By that standard, farmers markets are certainly “elite” in the same sense that the Green Berets are considered an “elite” fighting force, the very best our military (or U.S. Army, at any rate) has to offer. And that would make me an elitist, too, since that is precisely the kind of food I prefer for myself and my family. But rather than shrink from the elitist label, I embrace it. I have no problem at all admitting that when I put food on the table, I want it to be the best. But McWilliams’ goes further to say that farmers markets are a potential wedge in the community because they are “exclusive.” People of lesser means may not have access to a farmers market, and may not be able to afford its goods even if they did.

McWilliams has a point. Farmers markets typically follow the money. But his argument is specious because you hardly need a farmers market to join the “elite” club of good food enthusiasts. Other than eggs, I do not buy my food at farmers markets. I grow my own. There was a time when most people got their food this way. Now, more people are discovering that the best food in the world can be incredibly inexpensive. It’s called gardening. For the price of a seed packet, you can have the best food money can buy, and it doesn’t get more local.

If you don’t have your own land, you can join a community garden. If you don’t have a community garden nearby, you can start one. Or you can band together with neighbors and share backyards. Food growers like Will Allen are proving that food can be grown almost anywhere–in cities, in vacant lots, on rooves, even in soil poured over asphalt. In fact, all it takes to join the food elite is a clay pot and a little sunshine.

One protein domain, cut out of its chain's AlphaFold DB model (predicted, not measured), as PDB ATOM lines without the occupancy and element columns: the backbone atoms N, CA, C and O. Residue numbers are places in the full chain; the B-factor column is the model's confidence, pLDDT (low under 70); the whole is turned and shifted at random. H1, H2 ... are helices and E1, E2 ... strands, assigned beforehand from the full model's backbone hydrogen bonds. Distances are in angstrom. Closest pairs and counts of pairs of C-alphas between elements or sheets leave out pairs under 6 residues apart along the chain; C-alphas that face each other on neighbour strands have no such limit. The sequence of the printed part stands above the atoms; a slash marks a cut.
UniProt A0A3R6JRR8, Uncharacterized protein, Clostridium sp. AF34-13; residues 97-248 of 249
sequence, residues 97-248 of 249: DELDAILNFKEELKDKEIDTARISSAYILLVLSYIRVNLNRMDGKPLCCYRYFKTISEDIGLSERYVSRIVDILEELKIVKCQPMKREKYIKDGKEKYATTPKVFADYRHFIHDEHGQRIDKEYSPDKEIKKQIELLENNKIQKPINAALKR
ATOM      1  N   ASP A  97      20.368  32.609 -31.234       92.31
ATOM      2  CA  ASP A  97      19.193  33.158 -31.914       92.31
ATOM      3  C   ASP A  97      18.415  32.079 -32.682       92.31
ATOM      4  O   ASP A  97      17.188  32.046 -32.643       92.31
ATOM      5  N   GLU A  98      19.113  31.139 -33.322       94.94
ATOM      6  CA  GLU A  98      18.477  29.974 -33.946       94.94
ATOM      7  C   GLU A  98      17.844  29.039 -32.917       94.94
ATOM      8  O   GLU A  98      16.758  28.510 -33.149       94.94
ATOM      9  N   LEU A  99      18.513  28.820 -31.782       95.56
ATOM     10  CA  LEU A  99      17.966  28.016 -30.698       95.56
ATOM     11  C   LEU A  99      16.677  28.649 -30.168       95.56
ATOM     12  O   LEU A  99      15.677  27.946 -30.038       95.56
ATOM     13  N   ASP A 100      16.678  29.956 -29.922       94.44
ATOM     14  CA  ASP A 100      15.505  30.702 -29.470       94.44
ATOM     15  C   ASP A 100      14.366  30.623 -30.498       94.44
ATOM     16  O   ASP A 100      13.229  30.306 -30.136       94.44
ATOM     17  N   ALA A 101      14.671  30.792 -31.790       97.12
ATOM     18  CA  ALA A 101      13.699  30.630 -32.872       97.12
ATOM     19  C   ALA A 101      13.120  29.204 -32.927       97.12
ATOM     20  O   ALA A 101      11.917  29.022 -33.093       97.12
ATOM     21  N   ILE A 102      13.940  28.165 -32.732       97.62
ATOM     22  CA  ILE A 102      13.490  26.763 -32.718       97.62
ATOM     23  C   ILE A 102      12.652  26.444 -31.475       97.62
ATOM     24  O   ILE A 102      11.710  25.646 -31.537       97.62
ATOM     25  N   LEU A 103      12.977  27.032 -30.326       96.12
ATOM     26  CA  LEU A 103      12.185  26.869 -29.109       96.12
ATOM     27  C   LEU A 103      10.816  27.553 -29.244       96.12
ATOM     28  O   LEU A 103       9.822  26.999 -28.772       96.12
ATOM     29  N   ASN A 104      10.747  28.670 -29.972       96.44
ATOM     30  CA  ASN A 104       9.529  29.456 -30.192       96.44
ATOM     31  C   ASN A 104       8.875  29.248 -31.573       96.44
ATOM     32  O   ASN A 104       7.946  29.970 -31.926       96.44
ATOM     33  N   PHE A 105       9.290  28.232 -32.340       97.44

In this way, we are all doing our part to resist the totalitarian food economy, to safeguard our own health as well as that of the planet. This is the subversive message of Michelle Obama’s White House garden. We are an “elite” group of food insurgents, and we should be proud of that. We are making way for a better future.

It’s hard to know where Mr. McWilliams thinks he is going with his anti-local screed. But I predict he will fade from the scene and not be emembered long. Where food is concerned, there’s a shitstorm approaching in the form of a rapidly heating planet and rapidly dwindling oil and water supplies. Our shrinking world is closing in on the industrial food system. The day may be close when food security becomes a concern for everyone. At that point, look for the local food movement to morph from “elite” to absolutely essential.

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  • vmccaffrey

    Wendell Berry will be at the Central Library in Arlington Va on Tuesday May 4th at 7pm. PLease come out and hear what this great writer has to say. If you have any questions please call Vicky at 703-228-6321.

  • vmccaffrey

    The Wendell Berry event is happening On May 4th, 2010 at Central Library in Arlington Va.
    The address is:

    1015 N. Quincy St
    Arlington Va, 22201